Garlic Powder - same fresh is better but sometime nice to have
Onion powder or flakes

Also, olive oil, balsamic vinegar, rice vinegar

with the spices you can whip up some real lowfat salad dressings.
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Old 04-08-2008, 10:35 AM   #5  
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salad stuff
Not glamorous but it will save you a ton of money Its primarily what I live off of.
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Old 04-08-2008, 11:47 AM   #6  
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Start by looking at your grocery store's weekly flyer - if it's not in your paper, it will be online. Pick 2 or 3 low-fat meats that are on sale. If one is a staple that you'll be sure to use week after week, buy a couple of extra packs and freeze the ones you won't use right away.

Pick fresh and frozen veggies that you will eat.
Leftover cooked but now cold veggies are good additions to salads.
Canned beans are inexpensive and good additions to salads and as side dishes.
Salsa (check the sugar content) can make veggies, meats, beans, and salads tasty.
Plan just a few days of meals. There will be leftovers. And if you are used to eating out, you will want to be able to do it once or twice without food spoiling.
Cook something(s) that can be planned as leftovers. Leftover chicken or lean beef on a salad or sandwich. Leftover chicken or seafood as a salad (with chopped onions, a little mayo or low-fat cottage cheese as a binder)
While you're preparing and eating dinner one night, make up a big batch of brown rice. Separate it into single servings and/or family sized servings. Set one aside for tomorrow's dinner. Freeze the rest flat in Freezer bags. Now you can have brown rice for a meal without the long prep time. Reheat in the microwave. Add veggies and/or meat and beans for a meal.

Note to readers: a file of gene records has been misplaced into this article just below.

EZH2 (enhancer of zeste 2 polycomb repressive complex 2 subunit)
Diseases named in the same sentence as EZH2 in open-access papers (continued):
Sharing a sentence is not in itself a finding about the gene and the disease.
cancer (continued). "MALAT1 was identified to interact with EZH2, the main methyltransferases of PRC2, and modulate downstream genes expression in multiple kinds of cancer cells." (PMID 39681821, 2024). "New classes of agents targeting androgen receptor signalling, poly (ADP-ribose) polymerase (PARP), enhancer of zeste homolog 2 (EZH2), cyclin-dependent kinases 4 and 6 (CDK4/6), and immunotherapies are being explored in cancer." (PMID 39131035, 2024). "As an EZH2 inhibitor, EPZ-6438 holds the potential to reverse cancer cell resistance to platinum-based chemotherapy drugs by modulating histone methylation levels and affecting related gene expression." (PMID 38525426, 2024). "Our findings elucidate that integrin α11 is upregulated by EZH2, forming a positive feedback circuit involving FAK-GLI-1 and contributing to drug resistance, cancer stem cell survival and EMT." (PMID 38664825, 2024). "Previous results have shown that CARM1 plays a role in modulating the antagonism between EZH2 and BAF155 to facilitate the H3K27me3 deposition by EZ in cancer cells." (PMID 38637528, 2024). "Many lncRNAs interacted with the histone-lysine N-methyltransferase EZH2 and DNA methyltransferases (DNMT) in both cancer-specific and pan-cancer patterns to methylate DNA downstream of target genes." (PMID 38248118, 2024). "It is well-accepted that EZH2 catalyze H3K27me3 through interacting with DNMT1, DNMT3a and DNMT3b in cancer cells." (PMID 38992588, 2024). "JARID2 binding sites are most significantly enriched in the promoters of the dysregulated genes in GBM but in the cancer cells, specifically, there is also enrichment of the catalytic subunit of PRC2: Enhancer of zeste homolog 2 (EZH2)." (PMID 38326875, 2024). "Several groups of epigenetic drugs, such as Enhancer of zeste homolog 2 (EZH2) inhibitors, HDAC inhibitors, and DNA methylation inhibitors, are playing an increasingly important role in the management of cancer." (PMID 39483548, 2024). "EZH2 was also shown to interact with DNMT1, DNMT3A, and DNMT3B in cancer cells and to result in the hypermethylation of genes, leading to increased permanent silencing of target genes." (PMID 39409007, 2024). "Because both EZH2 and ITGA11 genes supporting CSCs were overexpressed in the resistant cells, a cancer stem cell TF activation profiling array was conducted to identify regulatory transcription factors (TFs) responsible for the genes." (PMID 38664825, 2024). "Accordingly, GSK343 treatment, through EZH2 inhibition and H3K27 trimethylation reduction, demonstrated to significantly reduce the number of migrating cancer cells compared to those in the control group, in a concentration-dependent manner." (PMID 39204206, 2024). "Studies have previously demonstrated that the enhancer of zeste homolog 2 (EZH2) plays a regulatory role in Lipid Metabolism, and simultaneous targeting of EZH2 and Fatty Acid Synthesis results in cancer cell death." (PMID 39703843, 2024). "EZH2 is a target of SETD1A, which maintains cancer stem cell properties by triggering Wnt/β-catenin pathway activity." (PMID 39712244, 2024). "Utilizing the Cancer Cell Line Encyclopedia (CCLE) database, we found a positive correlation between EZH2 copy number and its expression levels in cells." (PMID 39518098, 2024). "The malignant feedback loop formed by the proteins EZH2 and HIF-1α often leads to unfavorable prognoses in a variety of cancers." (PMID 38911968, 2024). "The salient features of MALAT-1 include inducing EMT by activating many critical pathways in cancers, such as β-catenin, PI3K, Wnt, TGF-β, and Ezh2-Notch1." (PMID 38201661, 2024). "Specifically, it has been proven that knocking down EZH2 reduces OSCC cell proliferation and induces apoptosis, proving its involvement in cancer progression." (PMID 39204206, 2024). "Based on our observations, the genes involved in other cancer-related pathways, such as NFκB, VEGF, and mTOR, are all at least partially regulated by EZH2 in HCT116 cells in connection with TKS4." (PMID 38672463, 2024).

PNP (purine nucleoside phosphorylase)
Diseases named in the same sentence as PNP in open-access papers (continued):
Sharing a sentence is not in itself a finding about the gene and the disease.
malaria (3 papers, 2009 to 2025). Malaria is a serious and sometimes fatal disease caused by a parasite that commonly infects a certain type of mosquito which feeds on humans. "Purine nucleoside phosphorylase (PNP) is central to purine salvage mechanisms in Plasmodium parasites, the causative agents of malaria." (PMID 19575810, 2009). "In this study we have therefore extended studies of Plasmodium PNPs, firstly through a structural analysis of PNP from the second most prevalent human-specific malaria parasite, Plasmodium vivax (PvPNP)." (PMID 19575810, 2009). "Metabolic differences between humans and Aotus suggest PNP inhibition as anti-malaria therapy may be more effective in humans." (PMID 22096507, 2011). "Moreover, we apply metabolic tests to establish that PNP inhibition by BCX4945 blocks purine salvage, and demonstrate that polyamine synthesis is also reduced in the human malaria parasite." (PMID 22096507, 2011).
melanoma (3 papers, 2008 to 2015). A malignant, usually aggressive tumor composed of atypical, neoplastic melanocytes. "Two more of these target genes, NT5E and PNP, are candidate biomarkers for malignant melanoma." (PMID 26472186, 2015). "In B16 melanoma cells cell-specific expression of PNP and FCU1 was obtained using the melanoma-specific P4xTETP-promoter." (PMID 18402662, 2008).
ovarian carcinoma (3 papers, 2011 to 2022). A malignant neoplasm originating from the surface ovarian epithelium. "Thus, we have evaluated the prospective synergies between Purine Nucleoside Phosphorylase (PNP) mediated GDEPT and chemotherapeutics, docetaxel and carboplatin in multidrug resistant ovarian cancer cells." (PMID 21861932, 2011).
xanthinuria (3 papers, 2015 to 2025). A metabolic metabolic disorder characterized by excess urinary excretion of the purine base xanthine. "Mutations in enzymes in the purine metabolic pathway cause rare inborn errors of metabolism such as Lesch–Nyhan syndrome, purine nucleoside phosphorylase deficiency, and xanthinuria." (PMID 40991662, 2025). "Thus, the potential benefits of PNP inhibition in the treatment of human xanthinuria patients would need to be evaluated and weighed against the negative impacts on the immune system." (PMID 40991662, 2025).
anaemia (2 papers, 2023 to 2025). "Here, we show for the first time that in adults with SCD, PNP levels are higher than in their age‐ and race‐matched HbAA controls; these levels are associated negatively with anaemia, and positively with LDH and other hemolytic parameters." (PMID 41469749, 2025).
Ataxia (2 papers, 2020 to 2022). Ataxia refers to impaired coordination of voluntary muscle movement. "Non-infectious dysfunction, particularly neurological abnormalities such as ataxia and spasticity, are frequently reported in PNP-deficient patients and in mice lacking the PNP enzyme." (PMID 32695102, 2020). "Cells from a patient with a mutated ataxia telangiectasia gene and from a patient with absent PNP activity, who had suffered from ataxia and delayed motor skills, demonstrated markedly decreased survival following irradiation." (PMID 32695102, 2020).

Roll up leftovers with extra veggies or romaine in a whole grain tortilla. Put the extras in the freezer for another week.

Only plan one complex dish for a meal. Grilled meat with a veggie or two. Make one veggie reheated from frozen, one from fresh involving prep work, meat plain or with a simple marinade. If it's too hard, you won't want to do it.

Have a plan for everything on your shopping list. Prep and eat according to plan.

Last edited by WebRover; 04-08-2008 at 11:50 AM.
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Old 04-08-2008, 12:20 PM   #7  
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I just wanted to let you know that I spend $150-175/week on groceries for my family of four...that includes EVERYTHING (paper products, dog food etc...)......and we don't eat top ramen EVER My point is that your $100 for 10 healthy dinners for 2 is definitely reasonable. Here are some things that I make on a regular basis:

Whole Wheat Pasta
Ground Turkey (1/2 lb is plenty!)
Sauce (somedays I make from scratch...others I just use the healthiest jar I can find!)
Grated Parmesan

Taco Salad:
Ground Turkey w/ taco seasoning
Beans (black, kidney or pinto)
Low-fat cheese and/or fat-free sour cream
We like fat-free catalina dressing too!!

Taco Soup:
Ground Turkey
Kidney and Pinto beans
Frozen corn
Tomato Sauce / Diced tomatoes
Taco Seasoning

Eggs and potatoes:
My hubby and boys eat real eggs and red potatoes, I make a seperate pan of egg whites and sweet potato for me.

With Chicken, I either bake it or bbq and serve with salad, rice, etc...or cut it into strips for fajitas, chicken soup, stir-fry, etc....We tend to eat alot of one dish type stuff (i.e. casseroles) which I know may not be "ideal"...but it works for me...I find all kinds of creative ways to "healthify" things

I have a weekly shopping list that I keep and use pretty much everytime, adjusting things as needed.